Uncovering America’s gay history

BTL Staff
By | 2011-10-06T09:00:00-04:00 October 6th, 2011|Opinions|

By Mark Segal

Viewpoint

October is Gay History Month, and we’re celebrating it with the largest gay history project ever. The Philadelphia Gay News is partnering with 28 newspapers across the country (including BTL) to distribute essays for our “We are America” project, which shows how the LGBT community and its allies formed a nation.
We clearly make the case that historians have hidden — closeted — the LGBT community’s contributions to building and preserving this country.
This isn’t the first year this project has taken place. In past years, we’ve had exclusive interviews with Sir Elton John, Congressman Barney Frank, tennis greats Martina Navratilova and Billy Jean King, along with a guy by the name of Barack Obama.
I can bet Rick Perry a $3 bill that, after reading this series, you’ll never allow a conservative to say “Our Founding Fathers did not have gay people in mind when they formed this country.” The Founding Fathers very much knew of — even recruited — those who pushed the boundaries of sexual orientation and gender identity/expression.
Here are some humorous examples from the series — all true.
You’ll discover Benjamin Franklin was the first U.S. military recruiter who enlisted a gay man into the Revolutionary Army.
George Washington in all probability was the first American to offer domestic-partner rights. He gave housing to a known homosexual couple when housing was a premium at Valley Forge. And when faced with a homosexual scandal at Valley Forge, he took the least harmful course of action and embarrassed the officer accused of sodomy rather than giving him the death sentence as Thomas Jefferson demanded.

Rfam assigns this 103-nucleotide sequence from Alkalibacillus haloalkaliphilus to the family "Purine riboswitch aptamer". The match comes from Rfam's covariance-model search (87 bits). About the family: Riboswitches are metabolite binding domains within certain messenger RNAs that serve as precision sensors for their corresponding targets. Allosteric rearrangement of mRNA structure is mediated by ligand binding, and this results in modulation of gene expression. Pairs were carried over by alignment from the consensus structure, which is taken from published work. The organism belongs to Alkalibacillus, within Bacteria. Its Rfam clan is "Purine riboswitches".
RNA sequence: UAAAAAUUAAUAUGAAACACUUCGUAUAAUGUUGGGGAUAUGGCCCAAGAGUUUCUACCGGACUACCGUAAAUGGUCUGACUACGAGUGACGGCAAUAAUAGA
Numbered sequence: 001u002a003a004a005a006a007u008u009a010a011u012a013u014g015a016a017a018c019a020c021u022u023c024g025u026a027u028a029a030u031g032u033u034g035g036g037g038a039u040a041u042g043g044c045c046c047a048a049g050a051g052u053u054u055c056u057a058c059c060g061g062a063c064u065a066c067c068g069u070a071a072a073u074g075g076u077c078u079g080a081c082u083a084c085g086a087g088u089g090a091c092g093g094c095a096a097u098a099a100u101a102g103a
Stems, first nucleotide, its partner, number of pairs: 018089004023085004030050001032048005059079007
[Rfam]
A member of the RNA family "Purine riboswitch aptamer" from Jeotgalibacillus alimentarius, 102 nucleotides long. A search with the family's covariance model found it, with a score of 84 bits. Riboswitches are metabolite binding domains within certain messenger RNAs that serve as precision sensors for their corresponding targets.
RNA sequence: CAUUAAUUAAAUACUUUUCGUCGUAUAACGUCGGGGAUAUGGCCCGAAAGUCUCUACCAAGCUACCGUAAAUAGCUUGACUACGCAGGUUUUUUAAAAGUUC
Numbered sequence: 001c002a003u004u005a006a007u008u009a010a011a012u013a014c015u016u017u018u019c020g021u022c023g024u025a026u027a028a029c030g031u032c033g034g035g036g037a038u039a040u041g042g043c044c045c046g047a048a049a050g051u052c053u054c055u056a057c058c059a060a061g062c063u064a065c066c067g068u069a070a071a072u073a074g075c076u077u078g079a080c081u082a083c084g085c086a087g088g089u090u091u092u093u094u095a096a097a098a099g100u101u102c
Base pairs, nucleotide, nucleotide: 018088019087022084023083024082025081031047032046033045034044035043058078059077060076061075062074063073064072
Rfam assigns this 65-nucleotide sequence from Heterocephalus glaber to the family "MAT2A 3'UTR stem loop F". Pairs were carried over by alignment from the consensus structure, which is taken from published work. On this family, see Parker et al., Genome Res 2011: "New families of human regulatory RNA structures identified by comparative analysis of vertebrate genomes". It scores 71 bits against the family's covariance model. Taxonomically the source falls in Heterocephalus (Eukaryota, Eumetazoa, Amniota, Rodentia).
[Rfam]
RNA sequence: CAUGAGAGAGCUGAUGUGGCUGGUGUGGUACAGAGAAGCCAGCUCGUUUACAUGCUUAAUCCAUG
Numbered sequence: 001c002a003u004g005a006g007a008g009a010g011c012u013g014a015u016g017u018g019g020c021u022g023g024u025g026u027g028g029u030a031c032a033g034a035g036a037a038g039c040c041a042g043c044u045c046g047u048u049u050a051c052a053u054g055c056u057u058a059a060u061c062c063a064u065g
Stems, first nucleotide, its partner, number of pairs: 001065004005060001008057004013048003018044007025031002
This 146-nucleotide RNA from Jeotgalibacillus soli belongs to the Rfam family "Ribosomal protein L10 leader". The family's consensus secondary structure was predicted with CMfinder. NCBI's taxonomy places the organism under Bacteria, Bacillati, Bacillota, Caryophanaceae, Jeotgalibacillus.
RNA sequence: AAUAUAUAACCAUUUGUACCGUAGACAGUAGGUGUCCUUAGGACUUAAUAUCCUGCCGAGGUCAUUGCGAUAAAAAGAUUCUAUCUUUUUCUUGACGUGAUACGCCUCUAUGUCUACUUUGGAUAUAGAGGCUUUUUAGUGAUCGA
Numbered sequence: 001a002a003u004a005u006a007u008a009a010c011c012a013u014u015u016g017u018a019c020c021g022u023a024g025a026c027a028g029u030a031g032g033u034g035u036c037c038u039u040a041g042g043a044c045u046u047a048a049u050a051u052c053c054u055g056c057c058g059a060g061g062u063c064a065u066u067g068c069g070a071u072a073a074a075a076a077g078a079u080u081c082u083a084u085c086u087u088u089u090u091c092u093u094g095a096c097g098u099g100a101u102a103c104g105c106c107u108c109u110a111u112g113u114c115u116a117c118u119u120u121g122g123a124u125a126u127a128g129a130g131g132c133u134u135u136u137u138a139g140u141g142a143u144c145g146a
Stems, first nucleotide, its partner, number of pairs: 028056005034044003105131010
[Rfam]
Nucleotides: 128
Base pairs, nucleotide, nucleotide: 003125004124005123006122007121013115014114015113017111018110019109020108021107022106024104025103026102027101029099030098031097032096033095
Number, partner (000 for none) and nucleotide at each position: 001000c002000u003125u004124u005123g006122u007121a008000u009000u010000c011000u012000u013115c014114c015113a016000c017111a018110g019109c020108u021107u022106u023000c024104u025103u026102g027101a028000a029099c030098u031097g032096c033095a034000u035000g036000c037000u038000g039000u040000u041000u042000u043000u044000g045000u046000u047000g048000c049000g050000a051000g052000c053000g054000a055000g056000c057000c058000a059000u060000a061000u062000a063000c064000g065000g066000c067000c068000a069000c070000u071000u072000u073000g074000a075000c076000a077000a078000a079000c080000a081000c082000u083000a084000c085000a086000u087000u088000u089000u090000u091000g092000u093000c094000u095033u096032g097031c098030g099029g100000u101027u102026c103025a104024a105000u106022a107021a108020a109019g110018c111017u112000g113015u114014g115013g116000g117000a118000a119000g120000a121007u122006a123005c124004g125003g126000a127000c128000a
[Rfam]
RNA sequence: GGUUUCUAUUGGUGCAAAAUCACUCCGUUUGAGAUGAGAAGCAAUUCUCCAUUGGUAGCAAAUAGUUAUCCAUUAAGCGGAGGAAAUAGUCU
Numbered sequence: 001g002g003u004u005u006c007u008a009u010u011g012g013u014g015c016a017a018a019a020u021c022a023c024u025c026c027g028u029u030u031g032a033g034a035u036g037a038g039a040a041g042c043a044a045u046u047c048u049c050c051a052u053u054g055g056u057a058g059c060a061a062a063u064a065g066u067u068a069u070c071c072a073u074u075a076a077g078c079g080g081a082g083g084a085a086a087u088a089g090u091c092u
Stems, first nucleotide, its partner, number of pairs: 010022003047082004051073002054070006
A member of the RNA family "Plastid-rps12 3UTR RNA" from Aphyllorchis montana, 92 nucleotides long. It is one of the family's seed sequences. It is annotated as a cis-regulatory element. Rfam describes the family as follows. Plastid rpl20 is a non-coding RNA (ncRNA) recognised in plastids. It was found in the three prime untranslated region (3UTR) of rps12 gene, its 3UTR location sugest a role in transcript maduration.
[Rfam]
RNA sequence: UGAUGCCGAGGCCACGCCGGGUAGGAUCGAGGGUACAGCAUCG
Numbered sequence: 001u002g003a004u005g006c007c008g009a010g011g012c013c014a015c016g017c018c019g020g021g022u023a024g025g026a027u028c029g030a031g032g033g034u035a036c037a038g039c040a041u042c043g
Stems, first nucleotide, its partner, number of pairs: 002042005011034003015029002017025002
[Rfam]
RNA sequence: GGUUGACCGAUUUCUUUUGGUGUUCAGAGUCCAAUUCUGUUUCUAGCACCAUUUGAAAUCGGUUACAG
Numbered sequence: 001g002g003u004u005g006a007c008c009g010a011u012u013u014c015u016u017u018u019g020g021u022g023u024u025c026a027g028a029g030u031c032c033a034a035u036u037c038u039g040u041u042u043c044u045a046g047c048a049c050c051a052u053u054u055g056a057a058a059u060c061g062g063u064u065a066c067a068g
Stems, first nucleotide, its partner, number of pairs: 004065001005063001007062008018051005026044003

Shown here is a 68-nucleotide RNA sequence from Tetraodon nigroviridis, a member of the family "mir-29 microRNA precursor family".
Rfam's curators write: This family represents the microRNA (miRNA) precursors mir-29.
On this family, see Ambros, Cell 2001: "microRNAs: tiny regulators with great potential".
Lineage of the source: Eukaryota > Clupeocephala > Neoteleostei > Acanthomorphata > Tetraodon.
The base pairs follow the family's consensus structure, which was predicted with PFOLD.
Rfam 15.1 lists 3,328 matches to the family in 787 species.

How about the African-American gay man who led a troop of black men in the Revolution?
Or the women who dressed as men to enlist in the Colonial Army? After the war, when they could have taken off the drag, some chose to live out their lives as men.
Do you know about the lesbian who wrote one of the country’s most patriotic songs, “America the Beautiful”?
You’ll also read about the debate of whether President Lincoln preferred men over women. Many historians have clearly held a biased view of Lincoln, dismissing habits that suggest his true orientation.
And we showcase another gay president — and his partner.
And then there’s the gay man who wrote the drill book and maneuvers that brought order to a rag-tag Revolutionary Army and led us to victory.
This project has been a labor of love and our writers from across the country deserve our gratitude. So, all through October, read PGN’s salute to our community’s history and take pride that your community was among those who founded and kept this country together.

About the Author:

BTL Staff
Between The Lines has been publishing LGBTQ-related content in Southeast Michigan since the early '90s. This year marks the publication's 25th anniversary.